While no contraptions that look like The Terminator’s cyborg or Marvel’s Ultron are jumping off defense contractor’s drawing boards anytime soon, robot soldiers are nevertheless becoming a reality. The US Army has already created the Special Weapons Observation Reconnaissance Detection System (SWORDS), a weaponized robot that can be remotely controlled by a soldier. In 2007, three SWORDS were deployed to Iraq, but never actually used. In South Korea, the army with the help of Samsung’s technology developed SGR-A1, robot sentry that can guard borders. In addition to having sensory devices that can accept (or reject) spoken passwords, the SGR-A1 is armed with a machine gun to fire on unwanted intruders. While no one has yet created a machine with enough artificial intelligence to take off to a battlefield on its own, the specter of killer robots haunts the near future to such an extent that a number of groups are calling for political action against them. In 2012, Human Rights Watch issued a position paper entitled “Losing Humanity: The Case Against Killer Robots” which urged that “a preemptive prohibition on their development and use is needed.” That same year, the Campaign to Stop Killer Robots, a coalition of groups concerned about their inevitability, was founded to promote education and advocacy on the issue. In 2015 the United Nations Institute for Disarmament Research (UNIDIR) set up a special meeting to discuss concerns about cyber and autonomous weapons with some members calling for a ban on “killer robots.” As far as we know, no robots from the future returned to attend that conference.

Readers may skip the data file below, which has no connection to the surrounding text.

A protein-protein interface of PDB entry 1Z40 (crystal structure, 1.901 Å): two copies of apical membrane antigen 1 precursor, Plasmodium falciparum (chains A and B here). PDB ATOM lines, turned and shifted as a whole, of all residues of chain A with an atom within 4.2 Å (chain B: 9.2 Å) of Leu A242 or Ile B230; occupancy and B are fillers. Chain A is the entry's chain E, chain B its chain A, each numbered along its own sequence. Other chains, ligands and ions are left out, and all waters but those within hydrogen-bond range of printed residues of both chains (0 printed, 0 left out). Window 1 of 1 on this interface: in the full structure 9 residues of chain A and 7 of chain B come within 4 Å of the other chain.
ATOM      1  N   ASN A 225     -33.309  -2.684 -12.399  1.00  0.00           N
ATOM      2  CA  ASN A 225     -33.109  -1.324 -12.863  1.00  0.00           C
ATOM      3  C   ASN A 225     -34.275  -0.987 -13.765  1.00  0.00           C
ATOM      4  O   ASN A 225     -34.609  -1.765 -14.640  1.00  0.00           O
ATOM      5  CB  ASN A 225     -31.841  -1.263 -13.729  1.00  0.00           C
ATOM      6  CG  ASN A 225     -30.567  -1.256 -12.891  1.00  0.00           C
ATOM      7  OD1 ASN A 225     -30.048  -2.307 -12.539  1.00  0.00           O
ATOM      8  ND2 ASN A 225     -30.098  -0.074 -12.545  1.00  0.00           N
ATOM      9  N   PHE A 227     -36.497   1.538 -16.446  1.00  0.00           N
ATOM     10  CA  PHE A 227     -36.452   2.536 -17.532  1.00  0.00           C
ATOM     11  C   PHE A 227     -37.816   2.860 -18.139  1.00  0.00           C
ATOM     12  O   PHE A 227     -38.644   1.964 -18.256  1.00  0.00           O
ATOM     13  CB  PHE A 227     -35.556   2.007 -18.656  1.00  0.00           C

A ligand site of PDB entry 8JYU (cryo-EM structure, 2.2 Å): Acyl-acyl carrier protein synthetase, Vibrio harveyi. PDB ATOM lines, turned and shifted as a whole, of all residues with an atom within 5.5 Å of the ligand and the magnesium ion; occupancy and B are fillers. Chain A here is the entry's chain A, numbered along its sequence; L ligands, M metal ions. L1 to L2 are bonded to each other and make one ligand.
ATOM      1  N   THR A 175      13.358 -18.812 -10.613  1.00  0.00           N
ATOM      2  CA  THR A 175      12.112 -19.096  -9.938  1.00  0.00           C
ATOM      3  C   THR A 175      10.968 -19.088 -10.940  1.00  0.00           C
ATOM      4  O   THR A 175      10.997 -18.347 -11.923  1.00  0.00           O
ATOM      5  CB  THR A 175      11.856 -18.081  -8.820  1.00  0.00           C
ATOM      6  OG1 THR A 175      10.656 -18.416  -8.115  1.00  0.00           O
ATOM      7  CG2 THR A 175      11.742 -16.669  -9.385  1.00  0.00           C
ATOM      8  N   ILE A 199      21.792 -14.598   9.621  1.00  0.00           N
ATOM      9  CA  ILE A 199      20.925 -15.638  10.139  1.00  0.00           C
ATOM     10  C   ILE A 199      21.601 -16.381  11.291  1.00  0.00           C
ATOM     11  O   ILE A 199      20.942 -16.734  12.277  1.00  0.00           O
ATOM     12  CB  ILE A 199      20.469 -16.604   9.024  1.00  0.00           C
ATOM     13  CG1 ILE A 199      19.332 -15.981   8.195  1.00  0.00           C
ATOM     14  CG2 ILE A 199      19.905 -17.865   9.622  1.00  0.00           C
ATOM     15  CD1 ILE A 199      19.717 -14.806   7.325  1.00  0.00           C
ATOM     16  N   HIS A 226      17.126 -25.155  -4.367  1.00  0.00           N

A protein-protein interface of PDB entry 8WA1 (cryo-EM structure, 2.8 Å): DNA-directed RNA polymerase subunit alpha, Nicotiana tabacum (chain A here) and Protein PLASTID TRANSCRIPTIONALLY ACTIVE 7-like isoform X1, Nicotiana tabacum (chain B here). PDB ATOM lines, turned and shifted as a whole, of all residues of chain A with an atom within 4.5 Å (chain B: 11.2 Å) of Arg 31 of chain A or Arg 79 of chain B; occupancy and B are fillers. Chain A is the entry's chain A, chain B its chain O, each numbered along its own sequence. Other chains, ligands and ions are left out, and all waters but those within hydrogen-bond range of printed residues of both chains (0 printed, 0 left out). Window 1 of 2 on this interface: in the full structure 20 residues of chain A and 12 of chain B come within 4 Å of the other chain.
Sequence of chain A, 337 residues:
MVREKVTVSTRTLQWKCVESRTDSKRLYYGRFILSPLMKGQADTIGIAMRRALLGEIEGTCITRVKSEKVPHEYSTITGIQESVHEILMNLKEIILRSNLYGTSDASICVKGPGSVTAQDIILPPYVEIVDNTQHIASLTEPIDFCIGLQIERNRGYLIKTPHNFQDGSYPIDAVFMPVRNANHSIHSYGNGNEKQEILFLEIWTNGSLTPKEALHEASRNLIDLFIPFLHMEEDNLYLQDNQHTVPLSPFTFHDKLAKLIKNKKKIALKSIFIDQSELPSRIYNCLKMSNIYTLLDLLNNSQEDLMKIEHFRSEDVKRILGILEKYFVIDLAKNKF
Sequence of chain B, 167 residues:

EYE IN THE SKY showcases how some micro aerial vehicles (MAVs) are often disguised as recognizable creatures, like birds or insects, to escape detection. The idea of recruiting animals as our allies is not new. In Frankenstein's Cat: Cuddling Up To Biotech's Brave New Beasts, Emily Anthes recounts a tragic early attempt by the CIA to transform our pets into secret agents. After wiring a cat with sound and recording devices, the CIA pushed the feline out the door to spy on a pair of foreign officials sitting on a bench nearby. Unfortunately, as Anthes recounts, “the cat wandered into the street, where it was promptly squashed by a taxi.” Some 50 years later DARPA revived the dead cat (metaphorically) by asking scientist to submit "innovative proposals to develop technology to create insect-cyborgs." Inspired by the drone hummingbird and fly models, DARPA thought, "it might be possible to transform [insects] into predictable devices that can be used for…missions requiring unobtrusive entry into areas inaccessible or hostile to humans." Michel Maharbiz, an associate professor of electrical engineering and computer sciences at UC Berkeley, immediately went to working wiring up a beetle. Within a short time, he and his team had successfully flown a beetle by remote control. They have refined the process by implanting components during the insect’s pupal stage, so that when the beetle becomes an adult, the mechanical parts are fully integrated into its body. Others have begun research to see if they can power the insect’s new electronic circuitry by using the energy created by its flapping wings. While currently such technology is designed primarily for surveillance, in the future these cyborg insects, much like their MAV counterparts, could take on more aggressive tasks. EYE IN THE SKY director Gavin Hood points out that in the future MAVs might “be equipped with face recognition software for example, and sent into a crowded room to identify an individual who has been targeted for assassination. And when they recognize that individual, the MAV might simply release a small dose of anthrax, or some other poison, and leave.” Our cyborg agents might be recruited for similar diabolical missions.